The Claim Your College Coalition has put its proposals to the government for a College of Teaching open to everyone interested in education, with chartered membership reserved for practising classroom teachers.
Since then, social networks have buzzed with complaints that membership should be solely for teachers. The coalition says that it’s worked hard to get this far and doesn’t want to lose the momentum for a much needed group that will raise the profile of the profession.
What is a teacher?” This was the first discussion point on a cold Saturday morning in Birmingham at a College of Teaching consultation meeting. The meeting was hosted by SSAT and the Teacher Development Trust at Waverley School, on behalf of the Claim Your College coalition, a group made up of representatives from across the sector.
The question certainly raised some eyebrows. We were all teachers, so surely we knew the answer? But how did we put the passion, frustration and overwhelming life experience into words?
As a group we shared a very simple desire: a College of Teaching that would raise the profile of teaching to recognise each and every member of the profession who shares a passion for learning.
We can’t risk for this very special moment to be lost in a mire of discussion over membership
Since that morning, I have spent many hours researching and reading opinions about who is a teacher in order to gather my thoughts as to how to get this college rolling. So many people want it to work so there is a large number closely following the developments, but we became a little bogged down in the minutiae of the debate.
I took part in a further debate in London, which mooted the principle of the college and its possible influence. Again, the atmosphere was positive about what it could achieve. While there were many questions about how it should be founded and funded, administered and taken forward, we all felt that it was wanted – nay, needed – if there was to be a teaching profession that stood out as being committed to the excellent education of our children.
There is much debate, positive and negative and much in between. It sometimes feels like the end result, though, is maybe getting lost in the desire to get it absolutely right in the first instance.
It’s a bit like that moment when a teacher needs to critique the first draft of a student’s work. You know that there are bits that need changing – but how can you explain that while retaining the initial impetus that engendered him or her to write it in the first place?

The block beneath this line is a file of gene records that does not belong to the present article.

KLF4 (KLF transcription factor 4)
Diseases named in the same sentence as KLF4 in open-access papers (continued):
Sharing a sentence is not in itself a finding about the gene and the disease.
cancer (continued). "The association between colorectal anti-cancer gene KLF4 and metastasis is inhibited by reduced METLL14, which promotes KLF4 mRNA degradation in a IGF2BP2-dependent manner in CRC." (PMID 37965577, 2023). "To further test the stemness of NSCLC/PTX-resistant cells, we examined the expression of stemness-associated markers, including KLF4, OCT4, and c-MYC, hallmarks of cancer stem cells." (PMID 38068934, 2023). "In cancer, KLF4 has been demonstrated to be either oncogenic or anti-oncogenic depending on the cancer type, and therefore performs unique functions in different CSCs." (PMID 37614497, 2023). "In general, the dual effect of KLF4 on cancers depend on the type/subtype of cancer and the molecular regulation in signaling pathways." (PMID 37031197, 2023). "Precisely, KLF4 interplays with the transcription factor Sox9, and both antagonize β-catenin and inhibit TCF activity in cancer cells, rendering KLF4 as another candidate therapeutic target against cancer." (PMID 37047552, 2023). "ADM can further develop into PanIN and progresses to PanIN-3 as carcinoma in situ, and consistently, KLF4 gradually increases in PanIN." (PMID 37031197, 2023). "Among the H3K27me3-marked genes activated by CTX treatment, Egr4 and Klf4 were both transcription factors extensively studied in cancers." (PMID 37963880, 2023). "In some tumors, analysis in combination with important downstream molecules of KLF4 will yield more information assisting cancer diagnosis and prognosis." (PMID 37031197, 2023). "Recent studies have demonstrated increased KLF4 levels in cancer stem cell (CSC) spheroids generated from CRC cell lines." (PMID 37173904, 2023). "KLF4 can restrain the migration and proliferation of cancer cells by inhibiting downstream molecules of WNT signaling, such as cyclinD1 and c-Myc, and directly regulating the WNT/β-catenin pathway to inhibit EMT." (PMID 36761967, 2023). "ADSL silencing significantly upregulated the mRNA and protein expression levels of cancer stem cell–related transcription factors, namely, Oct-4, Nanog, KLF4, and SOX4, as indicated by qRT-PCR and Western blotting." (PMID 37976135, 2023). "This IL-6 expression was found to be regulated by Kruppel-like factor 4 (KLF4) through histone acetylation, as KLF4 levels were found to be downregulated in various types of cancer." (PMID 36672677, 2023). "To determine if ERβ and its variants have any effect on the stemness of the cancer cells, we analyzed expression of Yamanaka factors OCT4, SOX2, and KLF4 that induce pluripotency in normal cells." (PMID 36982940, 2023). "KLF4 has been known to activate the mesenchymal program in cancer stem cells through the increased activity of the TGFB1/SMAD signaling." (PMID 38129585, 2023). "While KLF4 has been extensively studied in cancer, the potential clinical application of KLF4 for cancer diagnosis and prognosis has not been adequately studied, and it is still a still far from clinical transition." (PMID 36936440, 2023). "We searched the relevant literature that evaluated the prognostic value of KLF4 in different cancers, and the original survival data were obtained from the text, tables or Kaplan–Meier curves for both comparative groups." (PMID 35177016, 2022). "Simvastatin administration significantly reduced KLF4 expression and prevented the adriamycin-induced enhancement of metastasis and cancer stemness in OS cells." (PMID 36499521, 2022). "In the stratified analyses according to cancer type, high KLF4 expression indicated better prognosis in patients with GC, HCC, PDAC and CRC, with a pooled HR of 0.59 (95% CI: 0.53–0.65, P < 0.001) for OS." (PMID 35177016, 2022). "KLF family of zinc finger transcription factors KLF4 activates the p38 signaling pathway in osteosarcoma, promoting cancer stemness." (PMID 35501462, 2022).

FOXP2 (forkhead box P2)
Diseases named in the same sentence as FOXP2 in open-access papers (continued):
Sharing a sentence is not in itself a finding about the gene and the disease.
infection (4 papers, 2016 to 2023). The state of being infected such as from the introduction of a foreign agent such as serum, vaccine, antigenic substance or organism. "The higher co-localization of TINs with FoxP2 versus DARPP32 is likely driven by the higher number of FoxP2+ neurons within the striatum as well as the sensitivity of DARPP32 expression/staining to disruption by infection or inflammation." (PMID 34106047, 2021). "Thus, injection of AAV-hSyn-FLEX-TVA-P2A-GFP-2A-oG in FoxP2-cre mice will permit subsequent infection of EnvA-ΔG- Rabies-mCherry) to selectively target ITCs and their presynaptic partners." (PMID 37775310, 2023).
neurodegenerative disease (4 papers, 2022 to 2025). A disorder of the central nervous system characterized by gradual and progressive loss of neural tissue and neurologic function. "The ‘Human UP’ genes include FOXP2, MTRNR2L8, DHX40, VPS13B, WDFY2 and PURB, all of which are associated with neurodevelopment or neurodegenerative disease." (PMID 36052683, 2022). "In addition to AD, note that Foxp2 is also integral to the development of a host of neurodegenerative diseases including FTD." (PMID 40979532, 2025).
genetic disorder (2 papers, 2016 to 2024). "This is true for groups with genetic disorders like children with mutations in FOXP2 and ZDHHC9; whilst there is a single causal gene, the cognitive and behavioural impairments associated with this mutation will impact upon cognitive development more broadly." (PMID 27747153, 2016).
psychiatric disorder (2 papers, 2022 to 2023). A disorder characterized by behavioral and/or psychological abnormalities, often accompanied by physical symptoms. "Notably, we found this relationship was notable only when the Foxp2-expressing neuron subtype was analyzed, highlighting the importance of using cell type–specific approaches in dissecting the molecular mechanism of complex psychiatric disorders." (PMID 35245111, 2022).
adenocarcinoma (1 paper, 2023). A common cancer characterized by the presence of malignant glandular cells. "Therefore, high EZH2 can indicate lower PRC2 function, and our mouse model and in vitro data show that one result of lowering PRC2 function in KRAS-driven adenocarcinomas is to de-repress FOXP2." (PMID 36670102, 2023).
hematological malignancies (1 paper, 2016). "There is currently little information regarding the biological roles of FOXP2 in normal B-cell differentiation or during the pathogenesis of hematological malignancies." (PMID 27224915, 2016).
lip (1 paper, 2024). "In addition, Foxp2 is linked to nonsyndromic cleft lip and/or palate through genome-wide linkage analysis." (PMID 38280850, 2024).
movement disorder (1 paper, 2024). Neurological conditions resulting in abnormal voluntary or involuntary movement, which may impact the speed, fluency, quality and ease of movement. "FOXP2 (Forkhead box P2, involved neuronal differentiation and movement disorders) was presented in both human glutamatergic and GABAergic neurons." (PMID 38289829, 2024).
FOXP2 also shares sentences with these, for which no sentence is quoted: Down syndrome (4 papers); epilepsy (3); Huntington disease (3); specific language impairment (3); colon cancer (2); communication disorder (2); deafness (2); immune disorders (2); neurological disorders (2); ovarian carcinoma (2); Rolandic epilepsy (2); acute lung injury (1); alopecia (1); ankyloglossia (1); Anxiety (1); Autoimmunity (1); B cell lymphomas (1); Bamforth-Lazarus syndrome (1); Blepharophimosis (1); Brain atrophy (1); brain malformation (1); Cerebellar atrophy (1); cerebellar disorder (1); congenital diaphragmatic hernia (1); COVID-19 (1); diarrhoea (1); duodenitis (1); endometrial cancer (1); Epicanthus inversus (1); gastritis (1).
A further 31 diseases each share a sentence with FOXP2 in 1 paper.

But let’s get to an important question. What does membership of the college actually mean?
In the proposal that the Claim Your College Coalition handed to the government it says that membership will be open to all interested in education, with chartered membership reserved for practising classroom teachers.
Reactions to this are all over social media. But many of those involved (I won’t say just teachers because that is a contentious term in the debate!) accept that teaching is not in a good place at the moment, and resent the influence that successive governments have exerted over the profession over the decades.
They also agree that improvements can and must be made so that teaching can be upheld and recognised as a proud and distinguished profession. I am passionate about the formation of a College of Teaching that supports these values.
To get just to this point, many hours have been spent in debate and discussion and many, many drafts have been poured over and amended.
Hence, we can’t risk for this very special moment to be lost in a mire of discussion over membership. The formation of the college is agreed; it has backing, it has support. The detail should come in the debates that follow, when we should not forget what has driven us to the point. Let’s not lose it at this crucial moment and regret it later.
Claire Dockar is lead practitioner at Woking High School